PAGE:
A map of Pittsburgh, Pennsylvania with its neighborhoods labeled. For use primarily in the list of Pittsburgh neighborhoods. (Photo credit: Wikipedia)
The credit rating agency Standard & Poor’s has bumped up Pittsburgh’s credit rating three notches to A, a move that could save the city money on future borrowing by improving the city’s credit profile.
The agency cited a number of factors in moving the city’s credit rating up from BBB. First, it said the city’s resilient economy and “deep and diverse economic base” which allowed the city to fare relatively well during the economic downturn. It also cited the presence of two state-appointed oversight boards that have kept close tabs on the city’s budget since the state of Pennsylvania declared it financially distressed nearly a decade ago.
S&P analyst Andrew Teras also cited the city’s debt management, increase in reserves and ability to manage long-term liabilities, like pensions.
According to Moody’s, the new rating reflects the city’s approximately $120.3 million debt as well as “four consecutive operating deficits which have largely been driven by aggressive budgeting of city revenues and reserve appropriations to balance the budget.”
Investors use credit ratings such as Moody’s to determine the risk of a municipality’s defaulting on debt payments. A lower rating can force municipalities to pay higher interest rates to compensate for the risk, increasing the cost of borrowing.
Allentown’s weak socioeconomic profile — a sizable and mature urban tax base with below-average “socioeconomic indices” — and limited financial flexibility are challenges to the city, according to Moody’s.
It is what happened in the interim that the county hoped to avoid.
In the past 12 weeks, the county has borrowed $21 million to clear its books of unfunded debt, including repayment of last year’s tax anticipation loan; increased property taxes 38 percent to balance its 2012 budget; and completed the overdue audit of its 2010 finances.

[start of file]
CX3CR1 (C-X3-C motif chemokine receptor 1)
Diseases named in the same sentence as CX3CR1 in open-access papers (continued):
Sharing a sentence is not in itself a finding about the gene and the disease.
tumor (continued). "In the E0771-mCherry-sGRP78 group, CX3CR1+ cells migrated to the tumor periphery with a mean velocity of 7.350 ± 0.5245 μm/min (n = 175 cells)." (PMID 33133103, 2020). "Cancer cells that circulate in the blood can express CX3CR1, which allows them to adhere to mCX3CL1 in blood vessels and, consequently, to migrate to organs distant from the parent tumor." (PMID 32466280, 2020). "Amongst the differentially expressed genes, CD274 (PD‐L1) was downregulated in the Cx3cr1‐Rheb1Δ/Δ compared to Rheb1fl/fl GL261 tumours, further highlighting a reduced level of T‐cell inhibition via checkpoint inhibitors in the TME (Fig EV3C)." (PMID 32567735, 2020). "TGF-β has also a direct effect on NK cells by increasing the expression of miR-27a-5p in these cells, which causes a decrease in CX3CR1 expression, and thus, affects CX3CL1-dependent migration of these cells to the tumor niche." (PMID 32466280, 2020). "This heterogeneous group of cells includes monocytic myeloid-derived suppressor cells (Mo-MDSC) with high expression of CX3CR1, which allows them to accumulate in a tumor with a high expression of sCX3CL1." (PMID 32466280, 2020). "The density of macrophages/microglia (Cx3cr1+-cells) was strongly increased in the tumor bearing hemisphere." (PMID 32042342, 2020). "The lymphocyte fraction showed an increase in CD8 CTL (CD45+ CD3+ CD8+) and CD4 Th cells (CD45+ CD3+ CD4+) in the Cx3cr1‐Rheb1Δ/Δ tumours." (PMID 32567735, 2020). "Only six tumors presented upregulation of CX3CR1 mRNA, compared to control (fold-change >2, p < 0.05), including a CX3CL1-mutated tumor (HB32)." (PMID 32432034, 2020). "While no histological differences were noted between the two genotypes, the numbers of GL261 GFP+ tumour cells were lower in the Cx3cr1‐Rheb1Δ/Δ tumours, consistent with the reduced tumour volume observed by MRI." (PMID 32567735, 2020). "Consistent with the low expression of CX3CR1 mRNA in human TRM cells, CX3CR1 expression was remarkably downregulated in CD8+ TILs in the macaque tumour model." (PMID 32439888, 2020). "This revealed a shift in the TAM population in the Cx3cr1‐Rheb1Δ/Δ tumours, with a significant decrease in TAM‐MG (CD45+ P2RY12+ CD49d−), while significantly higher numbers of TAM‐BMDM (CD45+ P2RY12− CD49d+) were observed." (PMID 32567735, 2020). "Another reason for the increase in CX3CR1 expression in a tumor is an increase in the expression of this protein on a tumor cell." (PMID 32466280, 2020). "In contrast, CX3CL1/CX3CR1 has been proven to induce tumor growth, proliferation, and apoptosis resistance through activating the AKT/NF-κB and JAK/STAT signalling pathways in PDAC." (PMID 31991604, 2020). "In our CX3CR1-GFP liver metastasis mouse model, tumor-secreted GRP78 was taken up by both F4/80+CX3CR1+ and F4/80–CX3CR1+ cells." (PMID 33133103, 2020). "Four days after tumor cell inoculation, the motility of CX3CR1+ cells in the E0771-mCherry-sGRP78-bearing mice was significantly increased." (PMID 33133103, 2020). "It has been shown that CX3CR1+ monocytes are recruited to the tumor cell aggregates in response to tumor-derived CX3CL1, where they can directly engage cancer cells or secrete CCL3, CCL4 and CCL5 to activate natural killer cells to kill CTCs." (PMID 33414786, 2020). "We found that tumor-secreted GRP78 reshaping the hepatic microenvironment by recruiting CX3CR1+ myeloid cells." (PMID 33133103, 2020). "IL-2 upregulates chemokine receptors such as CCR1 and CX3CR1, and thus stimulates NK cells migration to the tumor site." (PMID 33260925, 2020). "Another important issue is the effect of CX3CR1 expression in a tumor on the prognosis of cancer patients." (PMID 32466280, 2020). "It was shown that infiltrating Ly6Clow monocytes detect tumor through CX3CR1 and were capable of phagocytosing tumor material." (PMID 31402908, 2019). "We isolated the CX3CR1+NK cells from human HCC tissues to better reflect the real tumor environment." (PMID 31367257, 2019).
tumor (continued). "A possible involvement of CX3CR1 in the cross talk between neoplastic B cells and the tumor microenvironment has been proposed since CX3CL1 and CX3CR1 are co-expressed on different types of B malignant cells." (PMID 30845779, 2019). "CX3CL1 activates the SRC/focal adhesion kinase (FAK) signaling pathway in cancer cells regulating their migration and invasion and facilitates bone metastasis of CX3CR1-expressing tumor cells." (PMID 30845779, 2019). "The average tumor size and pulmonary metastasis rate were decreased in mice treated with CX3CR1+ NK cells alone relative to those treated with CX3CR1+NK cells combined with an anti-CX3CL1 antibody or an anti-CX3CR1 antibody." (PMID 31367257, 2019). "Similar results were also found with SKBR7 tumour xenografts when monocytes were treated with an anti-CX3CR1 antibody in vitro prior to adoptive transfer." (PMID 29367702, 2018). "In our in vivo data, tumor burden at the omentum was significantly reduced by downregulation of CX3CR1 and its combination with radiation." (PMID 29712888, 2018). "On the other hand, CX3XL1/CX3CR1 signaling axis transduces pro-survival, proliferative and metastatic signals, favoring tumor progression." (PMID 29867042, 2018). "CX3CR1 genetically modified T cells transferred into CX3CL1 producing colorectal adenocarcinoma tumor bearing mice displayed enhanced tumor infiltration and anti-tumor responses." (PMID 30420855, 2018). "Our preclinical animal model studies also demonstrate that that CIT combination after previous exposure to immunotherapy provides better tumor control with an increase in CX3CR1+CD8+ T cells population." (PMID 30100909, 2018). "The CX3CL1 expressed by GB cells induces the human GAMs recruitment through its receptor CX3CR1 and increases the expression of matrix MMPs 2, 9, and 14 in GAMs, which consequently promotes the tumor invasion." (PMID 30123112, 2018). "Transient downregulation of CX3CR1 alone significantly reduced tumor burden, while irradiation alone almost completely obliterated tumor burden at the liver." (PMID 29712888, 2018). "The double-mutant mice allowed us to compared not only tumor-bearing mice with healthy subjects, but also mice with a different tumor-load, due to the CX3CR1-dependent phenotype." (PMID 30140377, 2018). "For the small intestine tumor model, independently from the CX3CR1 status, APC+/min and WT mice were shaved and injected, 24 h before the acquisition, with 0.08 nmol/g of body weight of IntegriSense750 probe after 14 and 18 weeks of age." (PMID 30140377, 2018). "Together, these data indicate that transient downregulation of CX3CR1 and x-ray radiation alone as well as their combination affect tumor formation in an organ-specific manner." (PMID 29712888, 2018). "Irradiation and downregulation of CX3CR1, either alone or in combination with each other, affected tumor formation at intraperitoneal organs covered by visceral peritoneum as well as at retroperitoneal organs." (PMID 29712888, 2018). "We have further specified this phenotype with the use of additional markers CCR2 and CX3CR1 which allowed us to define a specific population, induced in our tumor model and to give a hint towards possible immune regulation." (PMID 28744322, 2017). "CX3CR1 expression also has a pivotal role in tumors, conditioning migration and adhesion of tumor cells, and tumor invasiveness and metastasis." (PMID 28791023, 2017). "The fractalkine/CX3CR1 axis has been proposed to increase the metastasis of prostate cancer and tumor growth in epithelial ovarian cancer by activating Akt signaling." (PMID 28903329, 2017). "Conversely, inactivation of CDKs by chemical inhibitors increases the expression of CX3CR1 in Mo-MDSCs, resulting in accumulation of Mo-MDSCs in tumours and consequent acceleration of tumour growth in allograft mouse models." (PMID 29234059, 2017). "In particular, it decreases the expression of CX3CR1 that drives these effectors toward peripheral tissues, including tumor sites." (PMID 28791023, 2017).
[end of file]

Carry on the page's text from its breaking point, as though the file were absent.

But all of that financial housekeeping came too late for Moody’s, which quietly withdrew its rating on the county’s $202.7 million in outstanding general obligation bonds two weeks ago after downgrading the debt to the equivalent of junk status back in September.
Due to the charges against Jerry Sandusky, a major credit agency is reviewing Penn State’s Aa1 bond rating for a possible downgrade. Moody’s Investors Service stated on Friday they have put Penn State’s bond rating under review due to the damage of the university’s reputation by the child sexual abuse scandal.
Moody’s will assess things like lawsuits brought against the university, enrollment decline, loss of donations and any change in the university’s status with the Commonwealth of Pennsylvania.
Needless to say, this action could negatively impact Penn State and the university’s ability to recover from the scandal. Penn State is a major employer in Pennsylvania. According to Wikipedia,”The university is now the largest in Pennsylvania, and in 2003, it was credited with having the second-largest impact on the state economy of any organization, generating an economic effect of over $17 billion on a budget of $2.5 billion.”